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An armed pro-Russia militant attempts to stop journalists from accessing the site of the crash of a Malaysia Airlines plane carrying 298 people from Amsterdam to Kuala Lumpur in Grabove, in rebel-held east Ukraine, on July 19, 2014 © AFP
BERLIN – Germany’s BND foreign intelligence agency has concluded that pro-Russian rebels are to blame for the downing of Malaysia Airline MH17 in Ukraine in July, Der Spiegel weekly reported on Sunday, the first European agency to say so.
The crash over pro-Russian rebel-held territory in eastern Ukraine on July 17 killed all 298 passengers and crew and led to a further deterioration of ties between the West and Moscow, who are in dispute over Russia’s role in the Ukraine crisis.
Gerhard Schindler, president of the BND, told a secret parliamentary committee on security affairs earlier this month that separatists had used a Russian Buk missile defence system from a Ukrainian base to fire a rocket that exploded directly next to the Malyasia Air plane, Der Spiegel reported.
“It was pro-Russian separatists,” the magazine quoted him as saying.
The BND concluded the rebels were to blame after a detailed analysis based on satellite and other photos, Der Spiegel said. Noone at the BND was immediately available to comment.
Kiev blames the incident on the rebels and accused Moscow of arming them, but the rebels and Moscow deny the accusations.
European governments have so far refrained from openly pointing the finger, but shortly after the crash U.S. Secretary of State John Kerry said there was strong evidence that Moscow-backed separatists had downed the plane.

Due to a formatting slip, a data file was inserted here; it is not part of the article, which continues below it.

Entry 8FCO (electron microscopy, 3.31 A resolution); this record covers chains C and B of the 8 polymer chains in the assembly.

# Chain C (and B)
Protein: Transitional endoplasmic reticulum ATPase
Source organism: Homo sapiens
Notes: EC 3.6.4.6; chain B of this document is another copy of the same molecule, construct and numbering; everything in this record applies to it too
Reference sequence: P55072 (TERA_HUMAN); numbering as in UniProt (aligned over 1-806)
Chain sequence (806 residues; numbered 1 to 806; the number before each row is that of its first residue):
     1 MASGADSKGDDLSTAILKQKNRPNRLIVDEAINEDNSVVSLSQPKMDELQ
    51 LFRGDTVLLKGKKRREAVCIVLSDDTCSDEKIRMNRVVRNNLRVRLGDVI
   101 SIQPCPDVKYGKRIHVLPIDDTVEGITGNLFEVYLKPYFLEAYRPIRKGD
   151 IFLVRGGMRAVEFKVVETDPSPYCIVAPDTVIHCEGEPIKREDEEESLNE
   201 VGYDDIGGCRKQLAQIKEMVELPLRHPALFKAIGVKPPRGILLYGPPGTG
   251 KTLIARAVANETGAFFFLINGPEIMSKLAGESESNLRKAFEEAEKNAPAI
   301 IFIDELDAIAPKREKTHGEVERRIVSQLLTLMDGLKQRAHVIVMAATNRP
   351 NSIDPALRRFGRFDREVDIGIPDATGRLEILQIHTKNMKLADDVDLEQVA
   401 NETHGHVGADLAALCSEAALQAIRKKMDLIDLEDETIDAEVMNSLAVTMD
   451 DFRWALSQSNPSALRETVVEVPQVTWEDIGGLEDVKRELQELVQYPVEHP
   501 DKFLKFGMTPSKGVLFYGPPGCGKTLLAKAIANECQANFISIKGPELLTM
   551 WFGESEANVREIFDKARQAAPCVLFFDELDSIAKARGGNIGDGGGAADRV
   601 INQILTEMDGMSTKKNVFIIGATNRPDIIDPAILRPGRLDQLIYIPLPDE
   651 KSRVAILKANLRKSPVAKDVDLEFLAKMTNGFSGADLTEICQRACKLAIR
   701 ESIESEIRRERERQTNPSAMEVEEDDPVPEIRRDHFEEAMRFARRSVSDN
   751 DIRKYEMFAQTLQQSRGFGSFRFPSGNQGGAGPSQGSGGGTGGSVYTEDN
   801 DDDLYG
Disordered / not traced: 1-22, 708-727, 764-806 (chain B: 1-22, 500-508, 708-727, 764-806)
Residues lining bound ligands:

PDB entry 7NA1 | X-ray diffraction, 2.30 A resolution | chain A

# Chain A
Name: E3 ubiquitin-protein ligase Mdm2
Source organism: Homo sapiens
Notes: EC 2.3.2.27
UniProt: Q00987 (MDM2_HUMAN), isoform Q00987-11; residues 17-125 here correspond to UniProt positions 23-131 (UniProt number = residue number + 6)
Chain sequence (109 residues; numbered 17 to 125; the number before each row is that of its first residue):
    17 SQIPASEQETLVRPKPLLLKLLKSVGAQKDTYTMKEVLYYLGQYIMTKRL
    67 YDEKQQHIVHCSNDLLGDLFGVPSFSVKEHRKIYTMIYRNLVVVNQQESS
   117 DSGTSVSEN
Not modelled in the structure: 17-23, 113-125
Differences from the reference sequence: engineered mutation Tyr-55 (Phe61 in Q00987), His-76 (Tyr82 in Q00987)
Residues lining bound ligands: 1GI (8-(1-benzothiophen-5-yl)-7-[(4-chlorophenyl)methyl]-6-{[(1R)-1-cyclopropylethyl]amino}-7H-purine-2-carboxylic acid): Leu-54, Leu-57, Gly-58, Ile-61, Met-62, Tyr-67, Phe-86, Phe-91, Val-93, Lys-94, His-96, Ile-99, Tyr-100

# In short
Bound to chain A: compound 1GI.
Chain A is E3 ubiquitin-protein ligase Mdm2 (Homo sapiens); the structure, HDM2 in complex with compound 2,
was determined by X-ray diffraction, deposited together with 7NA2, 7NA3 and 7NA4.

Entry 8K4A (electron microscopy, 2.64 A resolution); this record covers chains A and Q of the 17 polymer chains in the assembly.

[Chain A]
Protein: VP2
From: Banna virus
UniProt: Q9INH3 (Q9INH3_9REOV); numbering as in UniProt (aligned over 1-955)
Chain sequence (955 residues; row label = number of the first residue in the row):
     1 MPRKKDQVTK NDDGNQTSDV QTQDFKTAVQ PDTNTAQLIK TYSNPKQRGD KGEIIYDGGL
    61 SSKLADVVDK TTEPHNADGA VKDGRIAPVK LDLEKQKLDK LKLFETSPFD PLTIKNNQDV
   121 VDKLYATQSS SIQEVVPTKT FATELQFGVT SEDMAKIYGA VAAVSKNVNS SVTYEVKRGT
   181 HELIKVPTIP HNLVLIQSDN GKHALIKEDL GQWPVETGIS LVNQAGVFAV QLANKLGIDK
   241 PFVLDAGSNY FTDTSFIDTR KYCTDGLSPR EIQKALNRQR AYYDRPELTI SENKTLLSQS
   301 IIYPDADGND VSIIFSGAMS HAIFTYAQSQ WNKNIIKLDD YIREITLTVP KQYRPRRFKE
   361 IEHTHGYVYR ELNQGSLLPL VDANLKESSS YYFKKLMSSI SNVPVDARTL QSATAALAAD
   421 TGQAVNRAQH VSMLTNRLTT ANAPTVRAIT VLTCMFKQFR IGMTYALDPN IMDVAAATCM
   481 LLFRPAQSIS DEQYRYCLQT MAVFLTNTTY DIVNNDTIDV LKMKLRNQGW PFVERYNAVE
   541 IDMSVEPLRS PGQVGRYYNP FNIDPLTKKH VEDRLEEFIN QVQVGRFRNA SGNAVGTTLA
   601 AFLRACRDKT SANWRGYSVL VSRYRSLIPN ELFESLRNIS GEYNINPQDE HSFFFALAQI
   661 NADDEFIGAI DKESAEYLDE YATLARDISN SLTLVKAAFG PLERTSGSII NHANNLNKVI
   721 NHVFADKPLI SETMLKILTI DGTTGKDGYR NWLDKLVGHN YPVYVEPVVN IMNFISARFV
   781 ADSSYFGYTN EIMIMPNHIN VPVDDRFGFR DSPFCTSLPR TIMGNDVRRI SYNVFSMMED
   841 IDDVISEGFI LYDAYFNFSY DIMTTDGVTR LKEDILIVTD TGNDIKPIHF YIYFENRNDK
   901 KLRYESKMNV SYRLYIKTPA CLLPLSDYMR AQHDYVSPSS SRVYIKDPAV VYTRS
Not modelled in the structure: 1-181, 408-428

The Dutch government, which has two investigations underway into the downing of the airliner, has yet to say who was responsible. Two thirds of the passengers were Dutch.
A preliminary report by the Dutch Safety Board last month said the airliner crashed due to a “large number of high-energy objects” from outside the aircraft. It drew no conclusions as to where they came from.
Ukrainian President Petro Poroshenko (R) visiting the Ukrainian defence line near the town of Kurahovo, Donetsk Oblast on Oct. 10. © AFP
Pavel Polityuk reporting,
KIEV (Reuters) – Ukrainian President Petro Poroshenko said on Saturday he expected planned talks with Russia’s President Vladimir Putin next week in Italy to be difficult but said Moscow had a crucial role to play in bringing peace to his country.
Kiev and its Western backers accuse Moscow of backing a pro-Russian separatist revolt in eastern Ukraine by providing troops and arms. Russia denies the charges but says it has a right to defend the interests of the region’s Russian-speaking majority.
The Kremlin has said Putin and Poroshenko may hold talks on the sidelines of a summit of Asian and European leaders in Milan on Oct. 16-17.
“I don’t expect the talks will be easy. I’m used to this, I have a lot of experience of conducting very difficult diplomatic talks. But I’m an optimist,” Interfax Ukraine news agency quoted Poroshenko as telling reporters.
Poroshenko said some European leaders might also join his talks with Putin. Kremlin aide Yuri Ushakov has said a “Normandy-style meeting” could not be ruled out – a reference to talks in France in June involving Putin, Poroshenko and the leaders of Germany and France.